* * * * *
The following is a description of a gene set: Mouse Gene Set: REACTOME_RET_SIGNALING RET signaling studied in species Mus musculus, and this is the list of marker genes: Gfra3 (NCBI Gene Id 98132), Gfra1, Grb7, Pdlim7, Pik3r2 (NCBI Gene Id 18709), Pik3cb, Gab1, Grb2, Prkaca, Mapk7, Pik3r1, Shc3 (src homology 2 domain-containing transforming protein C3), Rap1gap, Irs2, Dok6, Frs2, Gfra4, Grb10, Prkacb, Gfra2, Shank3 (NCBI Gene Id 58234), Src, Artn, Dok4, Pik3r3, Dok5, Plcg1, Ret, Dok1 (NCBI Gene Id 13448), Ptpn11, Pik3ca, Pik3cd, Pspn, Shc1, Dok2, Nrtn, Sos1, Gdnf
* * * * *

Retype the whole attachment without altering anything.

The following is a description of a gene set: Mouse Gene Set: REACTOME_RET_SIGNALING RET signaling studied in species Mus musculus, and this is the list of marker genes: Gfra3 (NCBI Gene Id 98132), Gfra1, Grb7, Pdlim7, Pik3r2 (NCBI Gene Id 18709), Pik3cb, Gab1, Grb2, Prkaca, Mapk7, Pik3r1, Shc3 (src homology 2 domain-containing transforming protein C3), Rap1gap, Irs2, Dok6, Frs2, Gfra4, Grb10, Prkacb, Gfra2, Shank3 (NCBI Gene Id 58234), Src, Artn, Dok4, Pik3r3, Dok5, Plcg1, Ret, Dok1 (NCBI Gene Id 13448), Ptpn11, Pik3ca, Pik3cd, Pspn, Shc1, Dok2, Nrtn, Sos1, Gdnf